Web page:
Smoke Fairies began not as a deliberate musical project, but as a friendship. Having met in a Sussex grammar school in the ’90s, Katherine Blamire and Jessica Davies forged a bond as a couple of precocious young women, whose tastes aligned more with older blues and classic rock fans than with the bubblegum pop palates of their peers. It’s easy to picture them nerding out over Leadbelly guitar tabs, while their homework sat cold as an afterthought on their desks. But many years later, including one spent in New Orleans, their anachronistic tendencies have paid off. Since their first demo in 2007, they’ve supported Bryan Ferry, Richard Hawley and Laura Marling on tour, and collaborated with Jack White on their 2009 double A-side single, “Gastown” / “River Song.”

Recorded in a remote industrial estate near Kent, their latest self-titled LP encapsulates the overwhelming vacancy of a ghost town, swathed in dust and brimming with stories untold. The pair’s vocals sustain a delicately wizened timbre, while their instrumentals deviate from traditional folky roots by delving into more ambient, electronic textures in songs like “Drinks and Dancing” and “Eclipse Them All.” Their sound remains as soft and understated as their past work, but creeps closer toward minimalist pop territory. (One can probably blame it on Blamire’s secret deconstuctions of pop music while riding the city bus.)

Their self-titled album is out now on Full Time Hobby. Stream “Shadow Inversions” below:

At the Gramercy Theatre, the LAMC Hosts an Eccentric Cast of Latin Indie All-Stars

Photo Credit: Jessica Chou

Photo Credit: Jessica Chou

(Crossposted from MTV Iggy, 7/16/2014)

In commemoration of its 15th year running, or what they endearingly call its quinceañera, the organizers of the Latin Alternative Music Conference made like Miami royalty and secured only the best acts in rock, hip-hop and EDM to celebrate their darling teenage brainchild. Based in New York City and founded by Nacional Records owner Tomas Cookman, the conference offers a platform for international Latino artists and music industry reps to show us their chops. When compared to years past, the 2014 lineup represents a broader spectrum of performers across nationality, style and age.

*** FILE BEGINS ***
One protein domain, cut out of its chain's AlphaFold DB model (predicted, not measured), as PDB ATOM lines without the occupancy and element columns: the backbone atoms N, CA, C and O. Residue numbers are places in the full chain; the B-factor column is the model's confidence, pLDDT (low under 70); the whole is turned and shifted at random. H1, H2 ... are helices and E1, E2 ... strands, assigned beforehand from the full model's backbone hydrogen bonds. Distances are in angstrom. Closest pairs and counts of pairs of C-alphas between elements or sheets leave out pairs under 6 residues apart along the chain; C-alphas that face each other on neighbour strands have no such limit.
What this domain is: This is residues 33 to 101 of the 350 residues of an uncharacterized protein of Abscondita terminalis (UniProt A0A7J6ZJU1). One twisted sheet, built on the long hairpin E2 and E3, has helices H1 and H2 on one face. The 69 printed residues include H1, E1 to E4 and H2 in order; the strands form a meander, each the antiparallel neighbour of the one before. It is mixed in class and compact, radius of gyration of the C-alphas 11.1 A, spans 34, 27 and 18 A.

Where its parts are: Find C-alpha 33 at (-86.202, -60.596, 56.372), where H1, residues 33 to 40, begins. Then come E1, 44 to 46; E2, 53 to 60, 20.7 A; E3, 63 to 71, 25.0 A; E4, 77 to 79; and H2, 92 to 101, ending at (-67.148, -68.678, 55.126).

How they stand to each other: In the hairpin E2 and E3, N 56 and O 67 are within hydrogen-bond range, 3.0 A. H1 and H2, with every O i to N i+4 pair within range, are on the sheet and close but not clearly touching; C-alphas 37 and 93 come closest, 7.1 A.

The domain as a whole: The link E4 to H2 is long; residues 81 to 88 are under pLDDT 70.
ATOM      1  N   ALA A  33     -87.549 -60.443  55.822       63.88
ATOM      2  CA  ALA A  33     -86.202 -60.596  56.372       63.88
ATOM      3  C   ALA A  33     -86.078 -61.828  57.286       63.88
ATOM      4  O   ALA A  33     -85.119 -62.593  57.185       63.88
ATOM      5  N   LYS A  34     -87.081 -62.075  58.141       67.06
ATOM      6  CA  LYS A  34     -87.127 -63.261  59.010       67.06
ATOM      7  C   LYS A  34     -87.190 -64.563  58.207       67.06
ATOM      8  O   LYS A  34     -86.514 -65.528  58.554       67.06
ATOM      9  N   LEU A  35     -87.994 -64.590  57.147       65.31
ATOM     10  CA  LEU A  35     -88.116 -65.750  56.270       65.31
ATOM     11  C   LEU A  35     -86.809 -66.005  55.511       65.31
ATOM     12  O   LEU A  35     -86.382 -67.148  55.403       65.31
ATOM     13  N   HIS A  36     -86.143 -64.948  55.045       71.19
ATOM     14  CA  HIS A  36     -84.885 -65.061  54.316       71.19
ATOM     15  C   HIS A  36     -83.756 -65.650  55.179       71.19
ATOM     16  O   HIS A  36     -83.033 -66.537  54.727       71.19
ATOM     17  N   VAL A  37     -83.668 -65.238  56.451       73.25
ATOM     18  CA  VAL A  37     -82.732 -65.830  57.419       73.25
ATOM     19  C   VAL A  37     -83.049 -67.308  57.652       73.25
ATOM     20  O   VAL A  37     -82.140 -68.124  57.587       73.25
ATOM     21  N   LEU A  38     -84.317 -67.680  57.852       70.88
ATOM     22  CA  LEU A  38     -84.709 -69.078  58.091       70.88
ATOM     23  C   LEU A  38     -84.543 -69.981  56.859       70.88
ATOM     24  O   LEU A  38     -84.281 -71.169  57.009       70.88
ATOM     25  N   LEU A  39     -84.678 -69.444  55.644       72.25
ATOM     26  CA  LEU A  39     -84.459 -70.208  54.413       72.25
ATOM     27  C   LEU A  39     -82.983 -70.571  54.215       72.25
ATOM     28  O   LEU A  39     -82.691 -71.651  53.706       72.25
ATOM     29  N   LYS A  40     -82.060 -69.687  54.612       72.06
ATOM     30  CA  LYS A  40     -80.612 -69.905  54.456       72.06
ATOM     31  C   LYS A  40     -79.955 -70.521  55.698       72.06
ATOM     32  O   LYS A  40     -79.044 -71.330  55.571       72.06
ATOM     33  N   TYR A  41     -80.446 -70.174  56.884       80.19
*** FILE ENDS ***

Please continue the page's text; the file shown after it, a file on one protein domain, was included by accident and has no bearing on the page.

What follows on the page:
Friday night’s festivities kicked off with an acoustic showcase at Sounds of Brazil, otherwise known as S.O.B.’s in Downtown Manhattan. Equipped with a kazoo and combat boots, Cuban pop powerhouse Diana Fuentes struggled to keep the chatty crowd’s attention while closing the showcase. But under the hot lights of the Gramercy Theatre later on that night, her high-octane stage presence was commanding enough to hush the audience. Backed by a full Afro-Cuban jazz band, Fuentes burst into a blithe, free-form stream of salsa moves during their intoxicating instrumental breaks. Sung in tribute to the many Cuban refugees lost at sea, Fuentes’ performance peaked at “Otra Realidad,” her every vocal lunge stressing the great risks her people have taken to broaden their horizons.